While often viewed as separate crimes, tax crime and corruption are often intrinsically linked, as criminals fail to report income derived from corrupt activities for tax purposes, or over-report in an attempt to launder the proceeds of corruption. Broadly speaking, where corruption is prevalent in society, this can foster tax evasion.

A recent joint report issued by the OECD and The World Bank highlights some of the key findings relating to the links between tax crime and corruption, and provides recommendations on effectively combating these threats.

Cooperation between tax and anti-corruption authorities

Through exploiting modern technology and weaknesses in local legislation, tax crimes, bribery and corruption activities are becoming increasingly complex and conducted across borders.

The links between tax crime and corruption mean that tax authorities and law enforcement authorities can benefit greatly from more effective co-operation and sharing of information, helping to combat both tax crime and corruption.

Tax authorities hold a wealth of personal and company information such as income, assets, financial transactions and banking information, that can be a valuable source of intelligence to anti-corruption investigators.

Similarly, anti-corruption authorities can provide tax administrations with important information about ongoing and completed corruption investigations that could assist a decision to reopen a tax assessment, initiate a tax crime investigation, or more generally promote integrity among tax officials.

Despite the benefits of cooperation between tax and anti-corruption authorities, the report showed that there was still significant room for improvement.

Key findings

The report by the OECD and World Bank is based on responses from 67 countries to a survey, which examined the organisational structure for investigating and prosecuting tax crime and corruption, as well as models for inter-agency co-operation in fighting these crimes. The survey was sent to a diverse cross-section of developed and developing countries from all geographic regions.

Countries vary in terms of their tax and legal systems, population, structure of enforcement agencies and rates of compliance. A successful framework for international cooperation will need to be consistent with the domestic context as well as international standards and conventions. An examination of the co-operation frameworks in place in each country led to a number of key findings:

  • Effective inter-agency cooperation begins with a robust and clearly defined institutional framework. There should be a clear allocation of responsibilities and defined governance arrangements (e.g. decision-making responsibility, accountability, and supervision).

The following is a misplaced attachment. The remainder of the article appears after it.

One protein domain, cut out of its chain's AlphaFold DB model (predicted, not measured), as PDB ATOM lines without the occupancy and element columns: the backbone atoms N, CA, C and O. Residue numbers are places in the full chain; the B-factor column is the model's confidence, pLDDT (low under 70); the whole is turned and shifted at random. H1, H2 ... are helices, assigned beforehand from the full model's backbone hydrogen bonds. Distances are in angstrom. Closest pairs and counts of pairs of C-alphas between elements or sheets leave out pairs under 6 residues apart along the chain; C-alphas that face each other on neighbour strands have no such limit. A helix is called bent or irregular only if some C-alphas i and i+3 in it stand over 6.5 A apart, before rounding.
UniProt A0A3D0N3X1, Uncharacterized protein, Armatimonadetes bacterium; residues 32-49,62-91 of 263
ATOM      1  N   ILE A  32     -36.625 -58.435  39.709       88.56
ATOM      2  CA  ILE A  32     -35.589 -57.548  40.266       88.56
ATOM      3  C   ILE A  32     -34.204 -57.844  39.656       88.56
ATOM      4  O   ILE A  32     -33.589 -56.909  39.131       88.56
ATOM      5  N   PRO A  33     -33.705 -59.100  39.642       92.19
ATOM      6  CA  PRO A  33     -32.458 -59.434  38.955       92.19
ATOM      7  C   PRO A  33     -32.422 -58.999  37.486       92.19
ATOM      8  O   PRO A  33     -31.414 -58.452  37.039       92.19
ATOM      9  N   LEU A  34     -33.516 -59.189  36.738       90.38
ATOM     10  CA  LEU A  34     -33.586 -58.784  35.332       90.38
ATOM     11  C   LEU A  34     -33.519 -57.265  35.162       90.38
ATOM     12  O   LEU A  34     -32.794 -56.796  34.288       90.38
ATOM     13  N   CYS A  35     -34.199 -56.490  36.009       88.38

• Co-operation between tax authorities and anti-corruption authorities is an essential element of the whole-of-government approach to tackling financial crime.
  • Countries should consider the extent to which legal, operational, or cultural/political challenges are undermining effective co-operation.
  • Countries should consider a range of mechanisms to increase instances of information sharing between their tax authorities and anti-corruption authorities. For example, having identifiable contact points within each agency and ensuring that key individuals within each agency have a clear understanding of the types of information and powers the other agencies possess.
  • It is important that tax examiners and auditors can detect corruption red flags and that corruption investigators can identify indicators of tax crime. Countries are encouraged to consider including training on these matters as part of the core curriculum for tax examiners/auditors, tax crime investigators, and corruption investigators.
  • Countries have experienced positive results from the use of joint operations and taskforces that involve tax authorities and anti-corruption authorities. The benefits include increased investigative and enforcement capacity, enhanced information sharing and increased deterrence. Parallel investigations, co-ordination fora, and joint intelligence centres are important mechanisms to enhance information sharing and other forms of cooperation.
  • Staff secondments and the co-location of personnel, automatic review of the tax affairs of persons sanctioned for corruption, and income and asset registers can also support co-operation between tax authorities and anti-corruption authorities.